In another words: A disk with twice the spindle speed is twice as good as the same disk with double the areal density instead.

  9. Thrax
    Thrax It is true, however as the spindle RPMs increase, the track density must decrease due to reliability concerns.
  10. rice-burner
    rice-burner Rice Burner said:

    So potentially the figure of performance for a disk drive is SPINDLE SPEED x SQUARE ROOT(AREAL DENSITY).

    Now ... Correcting my Math in conclusion ... Doh:

    In another words: A disk with twice the spindle speed should be equivalent in performance to the same disk with four times the areal density instead.

    Thrax replied:

    It is true, however as the spindle RPMs increase, the track density must decrease due to reliability concerns.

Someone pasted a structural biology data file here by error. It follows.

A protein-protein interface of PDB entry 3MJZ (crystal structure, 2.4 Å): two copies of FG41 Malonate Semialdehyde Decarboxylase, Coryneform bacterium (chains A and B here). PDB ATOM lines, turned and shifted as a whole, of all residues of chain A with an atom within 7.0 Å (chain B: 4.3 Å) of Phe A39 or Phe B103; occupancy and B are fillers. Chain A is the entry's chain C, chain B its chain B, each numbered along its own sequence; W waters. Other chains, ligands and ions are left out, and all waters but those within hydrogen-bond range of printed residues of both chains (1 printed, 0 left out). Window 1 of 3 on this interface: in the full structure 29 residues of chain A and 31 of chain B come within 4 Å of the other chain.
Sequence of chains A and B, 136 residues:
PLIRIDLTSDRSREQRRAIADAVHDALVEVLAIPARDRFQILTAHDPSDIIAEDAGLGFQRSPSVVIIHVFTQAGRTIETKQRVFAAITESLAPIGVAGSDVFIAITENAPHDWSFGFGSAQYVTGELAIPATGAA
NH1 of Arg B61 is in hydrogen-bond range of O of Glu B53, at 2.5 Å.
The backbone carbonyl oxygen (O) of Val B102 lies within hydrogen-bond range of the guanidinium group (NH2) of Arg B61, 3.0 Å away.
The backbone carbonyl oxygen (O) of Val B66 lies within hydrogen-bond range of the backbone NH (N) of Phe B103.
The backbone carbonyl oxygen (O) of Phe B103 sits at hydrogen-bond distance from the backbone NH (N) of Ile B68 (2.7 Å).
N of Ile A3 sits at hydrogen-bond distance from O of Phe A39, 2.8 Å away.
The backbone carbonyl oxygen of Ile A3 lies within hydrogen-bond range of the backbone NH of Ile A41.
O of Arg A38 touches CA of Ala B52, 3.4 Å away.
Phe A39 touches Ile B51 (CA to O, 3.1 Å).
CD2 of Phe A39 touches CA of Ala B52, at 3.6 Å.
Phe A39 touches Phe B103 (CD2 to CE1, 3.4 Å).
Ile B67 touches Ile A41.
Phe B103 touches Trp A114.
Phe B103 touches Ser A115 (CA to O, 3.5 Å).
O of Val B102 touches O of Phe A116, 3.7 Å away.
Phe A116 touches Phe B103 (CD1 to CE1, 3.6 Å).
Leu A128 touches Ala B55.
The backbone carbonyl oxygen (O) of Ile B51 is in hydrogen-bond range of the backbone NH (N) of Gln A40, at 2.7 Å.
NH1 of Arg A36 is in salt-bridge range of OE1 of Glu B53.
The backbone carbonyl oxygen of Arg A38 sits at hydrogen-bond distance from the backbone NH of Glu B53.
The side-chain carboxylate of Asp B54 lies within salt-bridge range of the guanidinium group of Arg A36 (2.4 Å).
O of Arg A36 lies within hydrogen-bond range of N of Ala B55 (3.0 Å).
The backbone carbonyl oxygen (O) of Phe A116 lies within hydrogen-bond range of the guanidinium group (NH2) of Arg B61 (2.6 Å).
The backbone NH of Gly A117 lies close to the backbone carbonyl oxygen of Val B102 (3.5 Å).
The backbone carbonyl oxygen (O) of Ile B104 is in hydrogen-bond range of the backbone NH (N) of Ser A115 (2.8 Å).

Now thats straight. Thanks.
  11. Medlock
    Medlock A good read. Nice article, Thrax. :)
  12. Naveed
    Naveed actually i have a harddisk whose actuator arms is continusoly moving to and fro. can any 1 resolve this probelm my e-mail id is munaveed2002@yahoo.com
  13. Confused
    Confused What happens if the hard drive has more than one platter? Is data written to one platter then the next when the previous is filled. Or is the data spit up and written to all the platters at the same time making it faster than single platter disks.
  14. Thrax
    Thrax Hi, Confused. :)

    Hard drives put data wherever there's a physical space on any of the platters that's large enough to hold the binary in question. Once the data is broken down into small chunks called blocks, the file system (like FAT32 or NTFS) records where those blocks have been placed, and should they get shuffled around, where they have gone.